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The Invisible Hand of the Government in Medical Education

Paul T. Kefalides, MD
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Copyright ©2004 by the American College of Physicians

Ann Intern Med. 2000;132(8):686. doi:10.7326/0003-4819-132-8-200004180-00102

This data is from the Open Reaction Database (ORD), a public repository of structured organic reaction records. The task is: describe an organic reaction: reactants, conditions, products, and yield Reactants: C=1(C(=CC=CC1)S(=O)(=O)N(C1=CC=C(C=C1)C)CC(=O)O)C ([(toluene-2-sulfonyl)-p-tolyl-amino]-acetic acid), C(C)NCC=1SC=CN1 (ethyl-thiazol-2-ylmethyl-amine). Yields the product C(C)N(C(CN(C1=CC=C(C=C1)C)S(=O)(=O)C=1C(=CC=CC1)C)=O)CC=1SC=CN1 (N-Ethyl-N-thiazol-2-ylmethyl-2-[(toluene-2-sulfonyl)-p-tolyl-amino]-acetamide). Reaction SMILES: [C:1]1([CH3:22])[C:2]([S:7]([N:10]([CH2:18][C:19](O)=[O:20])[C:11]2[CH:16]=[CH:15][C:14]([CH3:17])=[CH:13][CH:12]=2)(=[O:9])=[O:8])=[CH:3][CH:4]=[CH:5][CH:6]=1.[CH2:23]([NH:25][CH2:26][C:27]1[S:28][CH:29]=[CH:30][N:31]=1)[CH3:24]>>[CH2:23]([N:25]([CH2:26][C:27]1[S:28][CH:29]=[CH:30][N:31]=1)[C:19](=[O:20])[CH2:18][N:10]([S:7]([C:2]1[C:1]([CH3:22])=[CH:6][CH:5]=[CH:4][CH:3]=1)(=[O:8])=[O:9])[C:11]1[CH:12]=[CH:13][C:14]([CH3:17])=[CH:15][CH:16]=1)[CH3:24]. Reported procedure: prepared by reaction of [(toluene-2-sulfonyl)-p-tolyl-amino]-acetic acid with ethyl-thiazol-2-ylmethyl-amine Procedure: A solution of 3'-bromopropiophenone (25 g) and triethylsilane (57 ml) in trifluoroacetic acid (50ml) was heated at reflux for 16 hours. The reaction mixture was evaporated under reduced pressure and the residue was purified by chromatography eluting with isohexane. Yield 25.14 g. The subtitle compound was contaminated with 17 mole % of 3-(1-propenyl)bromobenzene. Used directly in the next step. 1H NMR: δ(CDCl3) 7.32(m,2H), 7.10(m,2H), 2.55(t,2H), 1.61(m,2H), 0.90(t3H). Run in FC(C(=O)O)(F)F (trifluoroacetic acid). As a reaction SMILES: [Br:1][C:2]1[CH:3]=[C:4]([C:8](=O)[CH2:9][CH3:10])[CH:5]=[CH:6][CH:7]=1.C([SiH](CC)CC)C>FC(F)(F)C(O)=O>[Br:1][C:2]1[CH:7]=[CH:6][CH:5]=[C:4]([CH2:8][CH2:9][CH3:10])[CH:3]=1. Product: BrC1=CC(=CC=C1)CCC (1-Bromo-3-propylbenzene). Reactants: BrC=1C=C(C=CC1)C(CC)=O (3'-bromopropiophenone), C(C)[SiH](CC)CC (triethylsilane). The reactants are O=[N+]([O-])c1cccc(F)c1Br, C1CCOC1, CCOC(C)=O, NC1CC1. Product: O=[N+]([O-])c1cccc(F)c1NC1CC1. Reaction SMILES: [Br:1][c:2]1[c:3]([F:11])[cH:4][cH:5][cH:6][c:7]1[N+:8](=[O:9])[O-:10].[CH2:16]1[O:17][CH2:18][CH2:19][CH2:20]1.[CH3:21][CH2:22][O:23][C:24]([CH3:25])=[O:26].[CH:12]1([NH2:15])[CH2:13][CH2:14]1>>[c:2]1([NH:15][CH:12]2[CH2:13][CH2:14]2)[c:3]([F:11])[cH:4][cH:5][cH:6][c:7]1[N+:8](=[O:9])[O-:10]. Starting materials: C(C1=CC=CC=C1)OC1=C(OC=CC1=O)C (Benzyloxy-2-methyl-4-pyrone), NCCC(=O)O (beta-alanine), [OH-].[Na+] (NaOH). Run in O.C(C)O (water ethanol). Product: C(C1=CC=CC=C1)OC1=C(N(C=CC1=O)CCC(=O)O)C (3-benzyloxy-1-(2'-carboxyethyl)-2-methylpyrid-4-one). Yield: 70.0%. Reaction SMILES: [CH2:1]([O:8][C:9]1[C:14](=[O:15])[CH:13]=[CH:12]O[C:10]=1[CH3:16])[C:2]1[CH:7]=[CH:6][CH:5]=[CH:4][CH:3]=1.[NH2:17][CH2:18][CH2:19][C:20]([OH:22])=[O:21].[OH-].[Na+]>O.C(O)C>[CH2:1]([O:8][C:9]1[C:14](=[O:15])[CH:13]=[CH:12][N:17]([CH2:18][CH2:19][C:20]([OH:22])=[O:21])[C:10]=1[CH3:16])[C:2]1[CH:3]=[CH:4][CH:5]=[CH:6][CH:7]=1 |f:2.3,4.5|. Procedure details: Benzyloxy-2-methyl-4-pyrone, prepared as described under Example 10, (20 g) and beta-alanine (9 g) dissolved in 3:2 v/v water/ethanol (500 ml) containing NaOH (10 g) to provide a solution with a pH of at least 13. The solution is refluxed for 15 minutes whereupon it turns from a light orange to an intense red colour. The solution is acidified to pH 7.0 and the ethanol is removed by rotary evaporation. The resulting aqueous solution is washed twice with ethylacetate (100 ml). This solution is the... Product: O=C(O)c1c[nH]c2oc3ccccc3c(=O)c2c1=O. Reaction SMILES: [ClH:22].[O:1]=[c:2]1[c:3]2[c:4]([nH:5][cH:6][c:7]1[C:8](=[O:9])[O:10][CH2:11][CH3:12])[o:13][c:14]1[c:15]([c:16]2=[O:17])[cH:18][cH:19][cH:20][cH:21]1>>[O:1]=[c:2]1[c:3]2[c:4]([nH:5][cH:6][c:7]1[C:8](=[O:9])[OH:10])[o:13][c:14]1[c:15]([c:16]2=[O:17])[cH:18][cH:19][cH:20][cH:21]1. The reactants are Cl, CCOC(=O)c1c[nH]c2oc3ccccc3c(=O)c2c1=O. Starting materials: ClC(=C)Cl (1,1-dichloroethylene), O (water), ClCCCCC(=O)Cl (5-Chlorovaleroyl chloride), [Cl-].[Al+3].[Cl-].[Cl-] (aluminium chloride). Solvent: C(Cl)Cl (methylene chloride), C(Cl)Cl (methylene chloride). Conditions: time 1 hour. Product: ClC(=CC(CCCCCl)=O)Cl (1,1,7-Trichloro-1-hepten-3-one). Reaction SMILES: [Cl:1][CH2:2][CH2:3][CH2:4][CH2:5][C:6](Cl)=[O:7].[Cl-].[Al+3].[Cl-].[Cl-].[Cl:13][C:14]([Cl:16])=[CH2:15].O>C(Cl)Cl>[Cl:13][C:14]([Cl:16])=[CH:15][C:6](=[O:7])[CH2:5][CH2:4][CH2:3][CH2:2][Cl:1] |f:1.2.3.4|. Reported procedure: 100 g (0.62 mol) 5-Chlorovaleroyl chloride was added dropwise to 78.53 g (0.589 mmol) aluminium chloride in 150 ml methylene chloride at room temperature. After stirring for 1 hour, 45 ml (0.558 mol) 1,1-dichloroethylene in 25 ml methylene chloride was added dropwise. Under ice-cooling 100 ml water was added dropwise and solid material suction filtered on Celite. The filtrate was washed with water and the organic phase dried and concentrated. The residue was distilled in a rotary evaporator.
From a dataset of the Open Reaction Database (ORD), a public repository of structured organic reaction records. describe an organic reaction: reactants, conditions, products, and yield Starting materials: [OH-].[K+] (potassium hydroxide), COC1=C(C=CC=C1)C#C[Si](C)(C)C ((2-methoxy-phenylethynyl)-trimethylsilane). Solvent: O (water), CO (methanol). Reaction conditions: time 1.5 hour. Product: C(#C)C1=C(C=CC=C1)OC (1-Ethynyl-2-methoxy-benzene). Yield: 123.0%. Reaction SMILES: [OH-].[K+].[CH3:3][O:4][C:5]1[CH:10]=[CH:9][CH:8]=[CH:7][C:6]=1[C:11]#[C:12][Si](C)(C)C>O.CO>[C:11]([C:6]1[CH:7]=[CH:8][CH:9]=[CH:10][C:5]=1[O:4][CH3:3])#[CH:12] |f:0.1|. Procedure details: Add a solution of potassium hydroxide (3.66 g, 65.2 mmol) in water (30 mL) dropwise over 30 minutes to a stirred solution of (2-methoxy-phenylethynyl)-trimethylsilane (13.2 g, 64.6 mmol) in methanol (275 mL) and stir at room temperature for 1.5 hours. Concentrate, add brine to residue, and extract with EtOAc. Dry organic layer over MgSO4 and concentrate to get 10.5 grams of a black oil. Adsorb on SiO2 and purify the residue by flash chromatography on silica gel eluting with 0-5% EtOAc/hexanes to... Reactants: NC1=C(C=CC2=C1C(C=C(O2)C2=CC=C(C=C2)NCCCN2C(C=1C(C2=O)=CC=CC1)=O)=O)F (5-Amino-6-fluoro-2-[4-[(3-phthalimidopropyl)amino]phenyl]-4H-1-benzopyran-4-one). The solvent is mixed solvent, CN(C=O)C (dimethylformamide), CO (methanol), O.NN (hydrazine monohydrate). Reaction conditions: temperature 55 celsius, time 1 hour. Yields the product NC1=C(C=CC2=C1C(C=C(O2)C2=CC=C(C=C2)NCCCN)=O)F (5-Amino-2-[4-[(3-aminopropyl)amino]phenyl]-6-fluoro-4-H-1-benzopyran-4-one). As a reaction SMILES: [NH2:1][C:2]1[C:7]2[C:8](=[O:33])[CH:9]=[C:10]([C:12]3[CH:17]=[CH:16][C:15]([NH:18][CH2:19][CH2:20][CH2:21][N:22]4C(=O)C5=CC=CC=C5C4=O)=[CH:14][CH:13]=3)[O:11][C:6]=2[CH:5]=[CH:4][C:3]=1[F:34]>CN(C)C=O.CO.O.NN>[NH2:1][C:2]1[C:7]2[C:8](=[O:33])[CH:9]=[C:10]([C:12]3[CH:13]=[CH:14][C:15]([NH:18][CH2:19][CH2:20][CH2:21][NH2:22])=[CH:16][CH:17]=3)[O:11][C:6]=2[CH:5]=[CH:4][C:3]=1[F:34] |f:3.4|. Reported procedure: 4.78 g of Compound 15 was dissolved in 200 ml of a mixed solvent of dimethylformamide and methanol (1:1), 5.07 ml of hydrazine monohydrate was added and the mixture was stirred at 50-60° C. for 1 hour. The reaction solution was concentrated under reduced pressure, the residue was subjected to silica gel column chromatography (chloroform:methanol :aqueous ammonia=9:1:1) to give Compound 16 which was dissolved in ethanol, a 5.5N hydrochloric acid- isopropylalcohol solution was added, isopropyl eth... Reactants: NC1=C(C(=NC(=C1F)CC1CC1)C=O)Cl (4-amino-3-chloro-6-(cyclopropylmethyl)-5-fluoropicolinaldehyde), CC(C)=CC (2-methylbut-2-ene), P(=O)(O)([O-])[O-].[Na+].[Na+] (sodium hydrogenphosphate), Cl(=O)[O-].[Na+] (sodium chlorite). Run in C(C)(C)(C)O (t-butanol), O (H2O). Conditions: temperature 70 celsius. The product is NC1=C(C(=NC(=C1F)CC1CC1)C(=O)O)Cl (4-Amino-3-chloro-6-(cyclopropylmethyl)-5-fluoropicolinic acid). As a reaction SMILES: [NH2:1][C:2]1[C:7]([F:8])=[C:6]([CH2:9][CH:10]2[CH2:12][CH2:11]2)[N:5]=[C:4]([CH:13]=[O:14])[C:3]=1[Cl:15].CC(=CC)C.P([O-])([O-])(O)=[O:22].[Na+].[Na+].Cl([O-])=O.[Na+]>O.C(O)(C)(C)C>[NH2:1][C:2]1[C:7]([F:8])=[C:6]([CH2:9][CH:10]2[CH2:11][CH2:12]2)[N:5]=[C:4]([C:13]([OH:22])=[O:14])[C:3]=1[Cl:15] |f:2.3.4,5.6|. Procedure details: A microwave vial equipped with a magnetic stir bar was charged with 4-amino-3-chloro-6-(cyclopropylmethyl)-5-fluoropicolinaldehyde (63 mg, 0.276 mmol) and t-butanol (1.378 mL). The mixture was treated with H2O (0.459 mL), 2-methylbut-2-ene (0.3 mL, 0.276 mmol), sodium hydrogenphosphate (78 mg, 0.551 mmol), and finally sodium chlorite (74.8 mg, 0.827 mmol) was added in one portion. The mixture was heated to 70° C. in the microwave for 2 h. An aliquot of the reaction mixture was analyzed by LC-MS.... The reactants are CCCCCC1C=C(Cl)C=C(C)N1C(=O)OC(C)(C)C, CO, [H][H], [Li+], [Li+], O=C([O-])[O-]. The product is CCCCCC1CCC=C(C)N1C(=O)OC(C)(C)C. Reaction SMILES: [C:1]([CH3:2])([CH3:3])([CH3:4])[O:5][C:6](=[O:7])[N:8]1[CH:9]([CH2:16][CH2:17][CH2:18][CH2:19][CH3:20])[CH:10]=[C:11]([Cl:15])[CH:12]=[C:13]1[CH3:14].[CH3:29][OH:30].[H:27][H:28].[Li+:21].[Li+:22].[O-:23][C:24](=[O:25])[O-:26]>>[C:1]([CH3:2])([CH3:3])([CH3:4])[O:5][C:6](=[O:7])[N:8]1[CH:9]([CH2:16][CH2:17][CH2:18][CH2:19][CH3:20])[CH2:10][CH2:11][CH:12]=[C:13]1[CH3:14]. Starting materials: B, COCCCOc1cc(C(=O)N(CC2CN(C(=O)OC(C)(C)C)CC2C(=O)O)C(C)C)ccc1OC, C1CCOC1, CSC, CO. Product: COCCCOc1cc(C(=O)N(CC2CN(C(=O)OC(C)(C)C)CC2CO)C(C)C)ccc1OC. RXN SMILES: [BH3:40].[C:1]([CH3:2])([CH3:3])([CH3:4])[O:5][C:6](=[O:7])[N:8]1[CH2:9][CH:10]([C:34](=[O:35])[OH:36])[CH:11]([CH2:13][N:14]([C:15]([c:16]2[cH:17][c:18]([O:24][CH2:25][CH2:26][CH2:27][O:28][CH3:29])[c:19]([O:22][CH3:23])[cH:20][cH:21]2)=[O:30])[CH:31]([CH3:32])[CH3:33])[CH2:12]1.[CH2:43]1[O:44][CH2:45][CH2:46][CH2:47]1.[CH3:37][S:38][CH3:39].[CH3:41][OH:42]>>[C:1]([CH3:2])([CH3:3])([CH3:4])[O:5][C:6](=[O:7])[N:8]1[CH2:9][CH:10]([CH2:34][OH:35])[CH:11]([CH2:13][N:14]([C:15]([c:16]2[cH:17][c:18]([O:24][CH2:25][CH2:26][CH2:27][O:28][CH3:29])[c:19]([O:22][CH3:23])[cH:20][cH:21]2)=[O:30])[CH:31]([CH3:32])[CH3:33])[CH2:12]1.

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Leaders in medical education have long questioned the government's proper role in directing the teaching of young doctors. But there are many examples in which special interests and local political agendas motivate state legislators to pass new laws affecting medical training. And state governments have for a long time influenced undergraduate, graduate, and continuing medical education (CME) through a system of laws, financial incentives, and sometimes content mandates. Popular notions are frequently the driving force behind specific initiatives that emerge from state houses, encouraging medical schools to redirect resources. The impact of these anecdotal initiatives pales, however, in comparison with the ways in which the federal government's balanced budget amendment and its widely touted campaign against Medicare fraud affect teaching institutions. The reduction in Medicare funds and the enforcement of documentation requirements have changed the way students and physicians work and learn on hospital wards.





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